Tanja Softić provides three recent sets of images, linked as ruminations on the losses of her personal past and the complications of our collective future. The series Memory and Entropy (2020), Night Blooms (2019), and Hybrid Being (2020) all urge us to recognize what was but also to think about what will be. Entropy and hybridity are modes of growth and change. They create something new where something else used to be. The artist offers her poetic images as a means to speak to us all about home and memory, change and disruption, and how to imagine new beginnings.
Softić makes her home in the United States, but she grew up in Sarajevo, Bosnia and Herzegovina, one of six republics that made up the former country of Yugoslavia. The dismemberment of Yugoslavia and the internal political divisions that remain in the region made life in her former home impossible. The events of the 1990s are in the past but have left deep marks in Sarajevo and in Softić’s psyche, which she shares with us in her work. The artist’s prints are multilayered and multimedia, large-scale screens across which imagery spreads. The color and scale suggest hybrid connections both visually and through mood. The past surfaces in the architectural details of the city of Sarajevo cast in black-and-white photogravure. In contrast, the beauty of new life mushrooms in color and via the organic forms of the fungi she depicts. Fungi live on the decaying materials they call home, spreading out networks underground to connect with one another and communicate. Softić uses the metaphor likewise to speak to us: of what it is like to be uprooted, what it is like when your home is destroyed and has yet to come fully back to life, and how it feels to have to locate alternative ground to live on and make new connections between what was and what is now. Her prints link images from the past that impress on her memory and order her vision of the world. The past colors the present, but the future begins to sprout on her composite surfaces. Softić has been through the loss of one home and the process of forging a new one. Through her work she hopes to tell us about that experience, and share with us both its pain and its purpose.
Bosnia and Herzegovina today is a very small place. The near destruction of the richly multinational and multiethnic republic that was once part of Yugoslavia, itself wiped off the map and largely forgotten, is a tragedy. But history, we are told, continually marches on, leaving the memories and detritus of people’s lives in its wake. We all live in precarious times. Softić speaks to us as a citizen of that changed Bosnia, a former citizen of that disappeared Yugoslavia. Home as a geographical location, as a nation can disappear. In our globalized and pandemic-linked world, we have found ourselves confined in our houses yet often challenged to feel the comforts of a home. What links us to a place and to each other? How do we make connections and networks that allow us to share memory, experience, and ideas when we are suddenly rooted in an unfamiliar spot, in a world profoundly different than from the one we knew not so long ago? Softić wishes to share with us her experience in order to consider those very questions.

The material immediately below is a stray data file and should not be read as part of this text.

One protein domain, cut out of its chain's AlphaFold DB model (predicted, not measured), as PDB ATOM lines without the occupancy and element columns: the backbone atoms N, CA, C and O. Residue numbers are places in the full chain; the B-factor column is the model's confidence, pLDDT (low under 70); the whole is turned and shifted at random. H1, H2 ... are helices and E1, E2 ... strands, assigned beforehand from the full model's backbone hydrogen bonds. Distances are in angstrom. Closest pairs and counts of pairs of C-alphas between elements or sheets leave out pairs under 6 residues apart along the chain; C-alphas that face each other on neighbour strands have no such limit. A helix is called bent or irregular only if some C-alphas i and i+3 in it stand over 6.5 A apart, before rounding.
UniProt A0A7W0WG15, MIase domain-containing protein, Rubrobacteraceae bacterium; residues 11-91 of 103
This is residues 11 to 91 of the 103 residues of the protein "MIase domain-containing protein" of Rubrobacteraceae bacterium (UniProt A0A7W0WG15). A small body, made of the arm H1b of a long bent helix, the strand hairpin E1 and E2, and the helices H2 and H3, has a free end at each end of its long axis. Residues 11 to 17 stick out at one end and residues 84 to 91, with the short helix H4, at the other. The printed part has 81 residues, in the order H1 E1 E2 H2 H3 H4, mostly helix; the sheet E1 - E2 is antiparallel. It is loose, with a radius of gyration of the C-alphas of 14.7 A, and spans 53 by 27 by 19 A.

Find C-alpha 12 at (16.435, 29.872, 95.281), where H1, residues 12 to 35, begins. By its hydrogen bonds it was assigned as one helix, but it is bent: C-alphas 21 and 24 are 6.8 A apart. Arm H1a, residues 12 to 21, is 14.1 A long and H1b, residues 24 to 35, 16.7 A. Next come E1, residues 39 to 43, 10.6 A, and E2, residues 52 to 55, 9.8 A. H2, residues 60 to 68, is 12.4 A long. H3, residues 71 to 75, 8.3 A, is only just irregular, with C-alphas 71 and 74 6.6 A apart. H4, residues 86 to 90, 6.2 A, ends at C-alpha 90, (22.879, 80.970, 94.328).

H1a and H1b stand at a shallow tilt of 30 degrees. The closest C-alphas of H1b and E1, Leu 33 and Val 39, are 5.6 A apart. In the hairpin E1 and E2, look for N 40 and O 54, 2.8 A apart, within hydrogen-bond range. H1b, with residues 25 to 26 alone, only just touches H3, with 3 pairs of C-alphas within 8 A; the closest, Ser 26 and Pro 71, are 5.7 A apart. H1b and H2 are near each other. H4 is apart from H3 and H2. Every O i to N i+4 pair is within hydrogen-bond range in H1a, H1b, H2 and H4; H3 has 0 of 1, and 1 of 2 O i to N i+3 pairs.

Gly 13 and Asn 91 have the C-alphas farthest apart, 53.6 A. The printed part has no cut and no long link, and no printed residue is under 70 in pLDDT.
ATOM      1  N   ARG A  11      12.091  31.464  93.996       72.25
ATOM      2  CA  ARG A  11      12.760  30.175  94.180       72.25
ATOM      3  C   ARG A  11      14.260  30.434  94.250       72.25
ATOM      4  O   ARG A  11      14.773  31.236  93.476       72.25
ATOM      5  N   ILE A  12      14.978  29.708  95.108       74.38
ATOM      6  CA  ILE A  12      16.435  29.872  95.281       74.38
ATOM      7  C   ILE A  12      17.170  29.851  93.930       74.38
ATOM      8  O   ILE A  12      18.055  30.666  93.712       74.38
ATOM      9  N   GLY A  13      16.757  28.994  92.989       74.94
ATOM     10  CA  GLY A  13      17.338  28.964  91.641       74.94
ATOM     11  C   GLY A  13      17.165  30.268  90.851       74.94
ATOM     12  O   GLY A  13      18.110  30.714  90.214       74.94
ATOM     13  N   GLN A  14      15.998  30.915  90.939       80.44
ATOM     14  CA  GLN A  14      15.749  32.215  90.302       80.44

Born in Sarajevo, Yugoslavia (present-day Bosnia and Herzegovina) (1966)
Lives and works in Richmond, Virginia
Tanja Softić works across the media of printmaking, drawing, photography, and book arts to explore questions of cultural belonging, hybridity, and memory. Softić earned a BFA from the Academy of Fine Arts of the University of Sarajevo in 1988 and her MFA in Printmaking from Old Dominion University in Norfolk, Virginia in 1992. She is currently Professor of Art and Chair of the Department of Art & Art History at the University of Richmond.
Softić’s work is included in numerous collections in the United States and abroad, among them New York Public Library, New York, NY; Library of Congress Print Department, Washington, D.C.; and New South Wales Gallery of Art, Sydney, Australia. She is a recipient of a National Endowment for the Arts/Southern Arts Federation Visual Artist Fellowship (1996), Painting Fellowship from the Virginia Commission for the Arts (2004), and a Pollock-Krasner Foundation Grant (2009), among other awards and honors.
Dr. Marian Mazzone is Associate Professor of Art History at the College of Charleston. She is a specialist in new media and modern and contemporary art who earned her Ph.D. from The Ohio State University. Mazzone has extensive travel and research experience in Central and Eastern Europe (including Estonia, Latvia, Lithuania, Hungary, Czech Republic, Slovakia, Slovenia, Croatia, Bosnia-Herzegovina, Romania, Ukraine (Fulbright, 2005). In addition, Mazzone also does research in computational art and computer science applications to and art history. She works as a member of the Art & Artificial Intelligence Lab at Rutgers University.